Sunday, August 22, 2010

The Girl Who Kicked the Hornet's Nest : a review

The Girl Who Kicked the Hornet's Nest by Stieg Larsson (2007)

When we last left Lisbeth Salandar she had barely escaped death at the hands of those responsible for the murders she was accused of. Thus, the third and final installment in Stieg Larsson’s überpopular Millennium series begins with Lisbeth unconscious in a hospital, where she remains for much of the book. Awaiting her recovery are various people trying to gather information to prove her guilt or innocence, as the case may be. Much of the book centers around a secret organization within Säpo, the Swedish secret police, which was created to protect Soviet defector Alexander Zalachenko and was also responsible for institutionalizing Salandar when she was 12.

For me, this novel lacked the momentum of the first two in the series. It was tough getting into the details of Säpo, and I missed Lisbeth who spent much of the book completely out of commission. Even Mikael was pushed aside in favor of many new characters in whom I struggled to be interested. But Lisbeth recovered and she and Mikael returned to a prominent spot in the story eventually. Another interesting storyline centered on Erika Berger, who left Millennium to work for a newspaper and became the victim of harrassment. By the last 150 pages I was zooming along as I had been in the first two books and though the climax was less dramatic (and violent) than in the previous books, I found the ending quite satisfactory.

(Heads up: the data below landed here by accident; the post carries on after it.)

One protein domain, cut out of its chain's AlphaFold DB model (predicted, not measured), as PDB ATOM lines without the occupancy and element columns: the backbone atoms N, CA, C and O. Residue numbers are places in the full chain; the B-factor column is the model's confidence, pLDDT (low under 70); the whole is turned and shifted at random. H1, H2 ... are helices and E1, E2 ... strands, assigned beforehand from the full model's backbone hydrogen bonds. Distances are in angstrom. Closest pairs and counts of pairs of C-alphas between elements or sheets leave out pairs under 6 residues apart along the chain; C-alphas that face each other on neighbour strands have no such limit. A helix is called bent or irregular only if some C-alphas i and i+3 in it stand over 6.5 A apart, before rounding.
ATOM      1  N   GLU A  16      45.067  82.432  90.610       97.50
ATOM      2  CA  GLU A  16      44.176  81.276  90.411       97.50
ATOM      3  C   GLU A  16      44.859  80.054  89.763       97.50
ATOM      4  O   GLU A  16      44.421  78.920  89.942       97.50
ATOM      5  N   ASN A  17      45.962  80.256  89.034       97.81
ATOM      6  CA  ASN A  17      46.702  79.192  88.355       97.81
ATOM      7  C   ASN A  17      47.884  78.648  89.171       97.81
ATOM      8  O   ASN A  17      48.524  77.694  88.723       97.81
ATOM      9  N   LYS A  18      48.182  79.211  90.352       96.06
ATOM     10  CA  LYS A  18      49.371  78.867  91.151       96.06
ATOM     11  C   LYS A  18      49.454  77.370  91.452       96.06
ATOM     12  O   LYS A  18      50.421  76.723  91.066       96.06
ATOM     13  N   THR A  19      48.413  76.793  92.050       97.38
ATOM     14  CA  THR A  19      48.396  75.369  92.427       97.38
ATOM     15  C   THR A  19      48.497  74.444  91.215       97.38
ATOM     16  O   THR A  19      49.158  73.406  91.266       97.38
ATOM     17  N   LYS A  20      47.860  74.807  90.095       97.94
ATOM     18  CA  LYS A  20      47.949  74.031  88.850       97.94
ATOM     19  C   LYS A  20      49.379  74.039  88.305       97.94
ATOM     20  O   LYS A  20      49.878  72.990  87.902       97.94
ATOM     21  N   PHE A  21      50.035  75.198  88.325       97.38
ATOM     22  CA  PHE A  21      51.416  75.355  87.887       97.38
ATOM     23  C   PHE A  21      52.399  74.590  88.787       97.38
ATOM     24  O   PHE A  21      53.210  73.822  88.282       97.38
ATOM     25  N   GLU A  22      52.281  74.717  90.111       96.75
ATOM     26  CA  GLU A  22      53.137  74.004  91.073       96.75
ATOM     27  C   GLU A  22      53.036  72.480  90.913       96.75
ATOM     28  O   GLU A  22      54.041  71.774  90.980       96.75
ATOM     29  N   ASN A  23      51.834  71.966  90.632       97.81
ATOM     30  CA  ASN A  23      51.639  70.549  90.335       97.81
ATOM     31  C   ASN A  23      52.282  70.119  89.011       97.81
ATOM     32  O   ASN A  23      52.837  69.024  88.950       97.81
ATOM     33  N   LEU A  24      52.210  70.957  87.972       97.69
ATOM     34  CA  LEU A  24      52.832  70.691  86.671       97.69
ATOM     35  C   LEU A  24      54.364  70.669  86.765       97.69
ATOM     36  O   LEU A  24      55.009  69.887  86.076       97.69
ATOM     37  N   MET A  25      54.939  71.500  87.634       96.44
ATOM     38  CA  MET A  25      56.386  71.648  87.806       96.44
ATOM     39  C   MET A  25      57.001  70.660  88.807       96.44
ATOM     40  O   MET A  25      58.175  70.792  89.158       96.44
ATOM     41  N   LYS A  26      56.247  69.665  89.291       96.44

One thing I enjoyed about this series was how unconventional Larsson made the relationship stories. Erika Berger’s open marriage was unusual, and I thought he kept the romances realistic, without resolving into predictable fairy-tale endings. Of course this was a thriller, not a genre I usually read, so perhaps that is typical. Or maybe it’s a Swedish thing.

The characters were also a strong point. Though at times I had difficulty keeping track of the minor characters, the major players were well-developed, complex and imperfect. As much as I rooted for Lisbeth Salandar, she isn’t someone I’d ever befriend – indeed, she had few friends – but she was incredibly strong and a brilliant hacker. Mikael was practically impossible for his colleagues to keep track of, and was frustrating for the many women who were interested in him romantically, but a great journalist with a strong code of ethics and sense of justice.

Have any of you read the series? Or seen the movies? What did you think? I’m looking forward to watching the Swedish movie version as I suspect this series translates well to the screen.

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